Today’s paper is the 131st birthday edition of the Champion, established Nov. 11, 1887 by Richard Gird, founder of the town, to let the world know about his new development. He purchased the Chino Ranch in 1881 from the heirs of the original land grantee, Antonio Maria Lugo, and his son-in-law Isaac Williams. More about them wil be found in Paul Spitzzeri’s history column on this page.
None of San Bernardino County’s elected officials had to face voters Tuesday, all having been approved by majority vote in the June Primary. The Riverside County sheriff lost his position, and the Los Angeles sheriff faces the same fate. In Orange County, the district attorney was losing. In both cases numerous ballots remained to be counted.
San Bernardino county voters bucked the state trend by giving a majority to John Cox, Republican governor candidate, along with most of California’s rural counties, and voted for Kevin De Leon for U.S. Senator. They disagreed with state results on Prop. 1 (housing bonds which passed), Prop. 3 (water bonds which were defeated), Prop. 4 (children’s hospital bonds which passed), Prop. 5 (property tax transfers which was defeated), and Prop. 6 (vehicle tax “recall” which was defeated).
The Postal Service is apparently seeking to fatten the mail. The price of first-class postage will go up 10 percent to 55 cents for the first ounce on Jan. 27, so you might think about loading up on Forever stamps. However, the cost of a two-ounce envelope will go down as the second ounce is reduced from 21 cents to 15 cents, or a total of 70 cents compared with the present 71. Additional ounces are 15 cents instead of 21 cents. Post cards remain at 35 cents.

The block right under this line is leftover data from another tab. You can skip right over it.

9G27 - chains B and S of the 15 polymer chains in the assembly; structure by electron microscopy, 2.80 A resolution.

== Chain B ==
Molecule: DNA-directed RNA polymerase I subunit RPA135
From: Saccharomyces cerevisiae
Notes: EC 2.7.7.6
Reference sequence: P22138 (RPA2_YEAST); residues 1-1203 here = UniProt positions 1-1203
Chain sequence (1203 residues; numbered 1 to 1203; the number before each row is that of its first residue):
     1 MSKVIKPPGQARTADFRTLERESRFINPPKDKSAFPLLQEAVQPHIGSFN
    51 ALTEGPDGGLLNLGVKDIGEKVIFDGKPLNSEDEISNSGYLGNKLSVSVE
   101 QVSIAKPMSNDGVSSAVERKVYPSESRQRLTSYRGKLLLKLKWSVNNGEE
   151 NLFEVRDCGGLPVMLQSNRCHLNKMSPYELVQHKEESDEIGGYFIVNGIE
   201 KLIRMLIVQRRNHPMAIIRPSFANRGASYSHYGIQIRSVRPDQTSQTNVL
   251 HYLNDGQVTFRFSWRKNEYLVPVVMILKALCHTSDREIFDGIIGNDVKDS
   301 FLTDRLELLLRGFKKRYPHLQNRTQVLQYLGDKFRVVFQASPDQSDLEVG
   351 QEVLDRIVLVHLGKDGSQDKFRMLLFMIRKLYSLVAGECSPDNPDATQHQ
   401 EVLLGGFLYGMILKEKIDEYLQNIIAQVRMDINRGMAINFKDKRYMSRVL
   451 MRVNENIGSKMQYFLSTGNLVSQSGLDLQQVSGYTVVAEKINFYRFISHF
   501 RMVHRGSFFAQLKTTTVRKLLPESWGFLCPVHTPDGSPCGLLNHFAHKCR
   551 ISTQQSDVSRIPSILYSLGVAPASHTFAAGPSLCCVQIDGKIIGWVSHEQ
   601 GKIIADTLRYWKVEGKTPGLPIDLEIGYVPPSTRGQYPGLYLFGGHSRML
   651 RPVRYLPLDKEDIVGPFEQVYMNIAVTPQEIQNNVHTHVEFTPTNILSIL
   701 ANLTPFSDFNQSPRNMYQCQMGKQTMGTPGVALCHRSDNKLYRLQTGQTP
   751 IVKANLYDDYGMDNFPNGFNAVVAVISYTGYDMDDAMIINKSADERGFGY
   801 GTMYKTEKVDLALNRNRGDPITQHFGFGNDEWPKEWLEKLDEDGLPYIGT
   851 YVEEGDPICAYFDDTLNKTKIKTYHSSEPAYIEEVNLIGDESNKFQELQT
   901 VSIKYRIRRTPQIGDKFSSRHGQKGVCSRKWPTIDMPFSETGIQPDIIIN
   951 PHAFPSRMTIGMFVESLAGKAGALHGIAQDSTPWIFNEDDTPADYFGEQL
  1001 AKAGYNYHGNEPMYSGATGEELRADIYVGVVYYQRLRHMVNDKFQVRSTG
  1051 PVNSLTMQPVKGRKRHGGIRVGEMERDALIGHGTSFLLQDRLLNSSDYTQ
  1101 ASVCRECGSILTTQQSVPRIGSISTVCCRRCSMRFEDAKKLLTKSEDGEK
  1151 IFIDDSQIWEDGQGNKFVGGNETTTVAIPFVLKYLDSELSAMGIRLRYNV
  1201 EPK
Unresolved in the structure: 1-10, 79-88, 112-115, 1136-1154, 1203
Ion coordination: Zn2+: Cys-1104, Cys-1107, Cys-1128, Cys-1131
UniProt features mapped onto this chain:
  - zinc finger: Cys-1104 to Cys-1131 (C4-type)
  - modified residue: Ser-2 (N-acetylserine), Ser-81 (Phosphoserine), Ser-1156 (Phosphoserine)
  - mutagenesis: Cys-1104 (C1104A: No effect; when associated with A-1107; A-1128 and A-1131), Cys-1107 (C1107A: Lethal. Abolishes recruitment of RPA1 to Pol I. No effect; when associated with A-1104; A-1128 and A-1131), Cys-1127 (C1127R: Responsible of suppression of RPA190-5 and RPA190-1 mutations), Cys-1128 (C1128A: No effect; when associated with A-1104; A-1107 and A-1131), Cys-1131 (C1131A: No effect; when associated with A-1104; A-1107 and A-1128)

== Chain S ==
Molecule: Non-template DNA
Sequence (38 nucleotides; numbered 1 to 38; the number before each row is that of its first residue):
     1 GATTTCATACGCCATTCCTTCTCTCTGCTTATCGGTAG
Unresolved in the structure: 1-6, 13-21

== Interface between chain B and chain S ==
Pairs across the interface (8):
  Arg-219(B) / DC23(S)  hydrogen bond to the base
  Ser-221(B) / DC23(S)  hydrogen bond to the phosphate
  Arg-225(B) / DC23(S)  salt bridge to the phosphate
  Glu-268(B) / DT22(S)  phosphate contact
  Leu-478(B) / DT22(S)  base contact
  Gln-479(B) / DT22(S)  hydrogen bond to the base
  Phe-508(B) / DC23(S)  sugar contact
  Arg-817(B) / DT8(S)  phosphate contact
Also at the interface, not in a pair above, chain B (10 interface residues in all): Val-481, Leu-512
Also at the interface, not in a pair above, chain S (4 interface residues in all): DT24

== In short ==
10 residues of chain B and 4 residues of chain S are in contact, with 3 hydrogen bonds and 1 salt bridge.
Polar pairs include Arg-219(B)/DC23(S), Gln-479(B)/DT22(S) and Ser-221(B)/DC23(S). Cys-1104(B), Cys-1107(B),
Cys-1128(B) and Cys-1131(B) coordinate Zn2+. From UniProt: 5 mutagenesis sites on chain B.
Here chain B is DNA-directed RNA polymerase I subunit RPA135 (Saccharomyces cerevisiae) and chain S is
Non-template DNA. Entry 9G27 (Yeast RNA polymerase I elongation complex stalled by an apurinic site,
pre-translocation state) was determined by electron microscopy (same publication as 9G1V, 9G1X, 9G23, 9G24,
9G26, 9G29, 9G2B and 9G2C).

In August, the Champion reported that the county museum is looking for partners to help it re-open historic sites like the Yorba-Slaughter Adobe in Chino, which has been closed four years. County officials said that historic sites don’t get many visitors these days and a method is needed to make them economically viable. The county announced today it is conveying the historic San Bernardino Asistencia in Redlands to the non-profit Redlands Conservancy to operate. Keeping the Chino adobe going continues to be a dilemma.
The Chino Basin Watermaster is celebrating the 40th anniversary of the judgment that governs one of the largest groundwater basins in southern California, which includes Chino and Chino Hills. As part of the judgment in 1978, the San Bernardino Superior Court set water rights for the hundreds of parties and assigned water users specific rules on pumping water. The court also created the Chino Basin Watermaster to administer the Basin’s adjudicated water rights and provide for governance of groundwater resources within the Chino Basin. The legal action compels water users to cooperate on issues such as water quality, data monitoring and the amount of groundwater that can safely be extracted.
Included in the Chino Valley school district’s Safe Schools Plan updated for all 35 schools last spring were suicide prevention trainings for administrators and teachers of grades 7-12. School district spokesperson Imee Perius confirmed this week that all trainings were completed within the first month of the school year.
After losing his bid for a seat on the school board, Chino city planning commissioner Brandon Blanchard said he would like to get a message out to the younger people to volunteer for local boards, PTA’s, service organizations, etc. “The ranks are starting to thin out and there are many opportunities to continue with worthy causes,” he said.